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The Perfect Jane Austen Teacup Cupcakes!

teacup cupcake cases

Our new re-usable Jane Austen Teacup Cupcake Cases have proved a huge hit, and a number of you have asked us if we had any cup cake recipes that would be perfect for use with the little cups…

… and indeed we do!

 

Ingredients:

50g caster sugar

50g butter/margarine 

50g self-raising flour

1 egg

A few drops of vanilla essence

 

  1. Preheat the oven to 190 degrees.
  2. Cream together the sugar and the butter until smooth.
  3. Beat the egg and then add it to the sugar/butter mixture a little at a time.
  4. Stir in the sifted flour and vanilla essence.
  5. Grease the teacup insides and place onto a baking tray.
  6. Divide the mixture evenly between the four teacups.
  7. Bake for between 15-20 minutes or until the cakes look golden brown.
  8. Wait until cool and then decorate!

 

For coffee cake: 

Add 5ml (one teaspoon) of instant coffee, dissolved in hot water, to the cake mixture along with the flour and instead of the vanilla essence.

 

We’d love to see how you get on! Feel free to email photographs of your creations to us at austensocialmedia@gmail.com, or message us on Facebook or Twitter!

 

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Host a Regency Tea Party

Regency Tea

Hosting a Regency Tea Party

Anna, the Duchess of Bedford, is credited with creating the ritual of afternoon tea sometime in the early to mid 1800’s as a remedy against the “sinking feeling” she felt between luncheon and the late hour of Court dinners. The practice soon caught on among her friends in the upper class circles and the rest is history.

teapot

Taking tea during Jane Austen’s day was nothing like what the term implied a few decades later with the advent of Afternoon Tea. During the Regency, Tea was produced about an hour after dinner, signaling the end of the port and cigars in the dining room and gossip and embroidery in the drawing room. The lady of the house, or her daughters, if she wished to show them off to advantage, would make and pour the tea and coffee, seeing to it that all guests were served. After tea, the family and any guests might remain in the drawing room to read aloud, sew or play games together until supper (if served) or bedtime.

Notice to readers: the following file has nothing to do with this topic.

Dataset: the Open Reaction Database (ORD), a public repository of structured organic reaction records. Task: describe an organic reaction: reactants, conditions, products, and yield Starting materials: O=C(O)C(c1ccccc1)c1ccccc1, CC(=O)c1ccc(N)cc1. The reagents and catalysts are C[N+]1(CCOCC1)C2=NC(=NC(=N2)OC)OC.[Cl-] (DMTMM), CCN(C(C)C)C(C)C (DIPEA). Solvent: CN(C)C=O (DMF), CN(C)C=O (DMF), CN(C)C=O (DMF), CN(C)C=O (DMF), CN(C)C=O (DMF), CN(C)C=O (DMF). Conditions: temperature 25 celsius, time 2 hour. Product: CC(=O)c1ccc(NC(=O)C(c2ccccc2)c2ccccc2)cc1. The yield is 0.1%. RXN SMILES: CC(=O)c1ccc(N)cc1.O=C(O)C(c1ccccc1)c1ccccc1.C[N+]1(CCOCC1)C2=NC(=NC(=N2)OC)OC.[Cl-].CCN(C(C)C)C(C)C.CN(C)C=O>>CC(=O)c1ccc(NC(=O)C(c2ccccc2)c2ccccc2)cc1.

Sir John never came to the Dashwood’s without either inviting them to dine at the Park the next day, or to drink tea with them that evening.
Sense and Sensibility

If dinner had been late, supper might be replaced by light refreshments served with the tea, such as toast, muffins, or cake. Tea or wine and refreshment of some sort or other would be offered to visitors who stopped by throughout the day. During the Regency, tea was also served at Breakfast and could be found throughout the day at any of the popular Tea Gardens or Tea Shops, which served tea and light refreshments for a small fee.

A formal invitation to tea always implied an after dinner gathering with some sort of entertainment whether games or music or conversation. An evening such as this might end in an informal dance if there were enough partners and a willing accompanist.

teaparty

When having friends to Tea, the most important part is, of course, the tea. Brew fresh tea of the highest quality and serve it with coffee or cocoa if you prefer. Provide an assortment of breads, rolls, cakes, cookies and sweet treats. Use your best china and entertain with a variety of period games and music. Read aloud from the works of Jane Austen and her contemporaries or have each guest read her own favorite passage.

As Anne Elliot says, “My idea of good company… is the company of clever, well-informed people, who have a great deal of conversation; that is what I call good company.”

 

If you liked this article about Regency tea parties, and would like to have your own Regency afternoon tea, you might like to have a look at our Netherfield Collection of exclusive teaware.